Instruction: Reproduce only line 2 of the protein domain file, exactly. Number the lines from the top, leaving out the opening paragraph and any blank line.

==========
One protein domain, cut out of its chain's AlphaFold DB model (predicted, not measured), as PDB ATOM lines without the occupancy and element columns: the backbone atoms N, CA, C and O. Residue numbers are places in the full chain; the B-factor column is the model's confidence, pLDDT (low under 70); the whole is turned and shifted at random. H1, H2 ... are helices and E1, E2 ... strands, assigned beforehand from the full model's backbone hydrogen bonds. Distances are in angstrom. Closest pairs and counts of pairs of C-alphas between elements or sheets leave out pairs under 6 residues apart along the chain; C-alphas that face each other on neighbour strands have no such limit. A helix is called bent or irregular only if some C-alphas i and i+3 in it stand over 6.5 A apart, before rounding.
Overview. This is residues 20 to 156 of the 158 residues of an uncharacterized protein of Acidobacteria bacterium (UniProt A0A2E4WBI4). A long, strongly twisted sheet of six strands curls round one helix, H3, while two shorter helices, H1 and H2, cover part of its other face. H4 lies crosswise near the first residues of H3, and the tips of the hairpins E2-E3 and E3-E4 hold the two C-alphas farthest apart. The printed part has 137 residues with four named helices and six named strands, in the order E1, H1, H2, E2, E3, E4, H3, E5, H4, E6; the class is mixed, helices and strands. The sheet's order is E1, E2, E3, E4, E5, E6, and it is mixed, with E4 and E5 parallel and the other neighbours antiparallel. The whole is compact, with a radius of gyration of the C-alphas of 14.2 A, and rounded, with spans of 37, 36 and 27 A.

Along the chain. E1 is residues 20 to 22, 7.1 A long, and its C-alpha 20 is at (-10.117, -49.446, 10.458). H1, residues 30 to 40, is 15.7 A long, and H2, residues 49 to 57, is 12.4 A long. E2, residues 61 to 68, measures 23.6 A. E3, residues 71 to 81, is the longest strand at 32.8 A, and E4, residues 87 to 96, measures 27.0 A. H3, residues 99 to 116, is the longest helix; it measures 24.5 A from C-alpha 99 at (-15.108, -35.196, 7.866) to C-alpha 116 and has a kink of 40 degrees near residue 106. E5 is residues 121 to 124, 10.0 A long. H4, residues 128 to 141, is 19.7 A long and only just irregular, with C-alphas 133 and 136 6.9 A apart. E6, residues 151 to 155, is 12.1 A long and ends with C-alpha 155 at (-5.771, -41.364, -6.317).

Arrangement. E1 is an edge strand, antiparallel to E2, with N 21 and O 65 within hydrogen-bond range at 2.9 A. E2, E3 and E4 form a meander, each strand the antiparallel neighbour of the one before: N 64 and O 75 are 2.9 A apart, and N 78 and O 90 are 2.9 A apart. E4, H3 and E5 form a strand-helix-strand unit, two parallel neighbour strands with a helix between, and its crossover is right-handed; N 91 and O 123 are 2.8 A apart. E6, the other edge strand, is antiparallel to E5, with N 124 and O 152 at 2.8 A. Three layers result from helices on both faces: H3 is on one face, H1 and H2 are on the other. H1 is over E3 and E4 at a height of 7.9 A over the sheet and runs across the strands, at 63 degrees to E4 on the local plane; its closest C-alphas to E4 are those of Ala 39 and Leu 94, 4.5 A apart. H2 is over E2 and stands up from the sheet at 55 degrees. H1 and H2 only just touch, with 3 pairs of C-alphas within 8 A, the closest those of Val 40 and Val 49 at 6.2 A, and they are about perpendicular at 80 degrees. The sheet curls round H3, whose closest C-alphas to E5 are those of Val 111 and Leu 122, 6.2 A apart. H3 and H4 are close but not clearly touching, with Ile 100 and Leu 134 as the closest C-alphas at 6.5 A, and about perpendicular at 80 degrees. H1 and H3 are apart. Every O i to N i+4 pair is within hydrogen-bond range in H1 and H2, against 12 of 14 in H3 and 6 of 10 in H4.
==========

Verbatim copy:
Along the chain. E1 is residues 20 to 22, 7.1 A long, and its C-alpha 20 is at (-10.117, -49.446, 10.458). H1, residues 30 to 40, is 15.7 A long, and H2, residues 49 to 57, is 12.4 A long. E2, residues 61 to 68, measures 23.6 A. E3, residues 71 to 81, is the longest strand at 32.8 A, and E4, residues 87 to 96, measures 27.0 A. H3, residues 99 to 116, is the longest helix; it measures 24.5 A from C-alpha 99 at (-15.108, -35.196, 7.866) to C-alpha 116 and has a kink of 40 degrees near residue 106. E5 is residues 121 to 124, 10.0 A long. H4, residues 128 to 141, is 19.7 A long and only just irregular, with C-alphas 133 and 136 6.9 A apart. E6, residues 151 to 155, is 12.1 A long and ends with C-alpha 155 at (-5.771, -41.364, -6.317).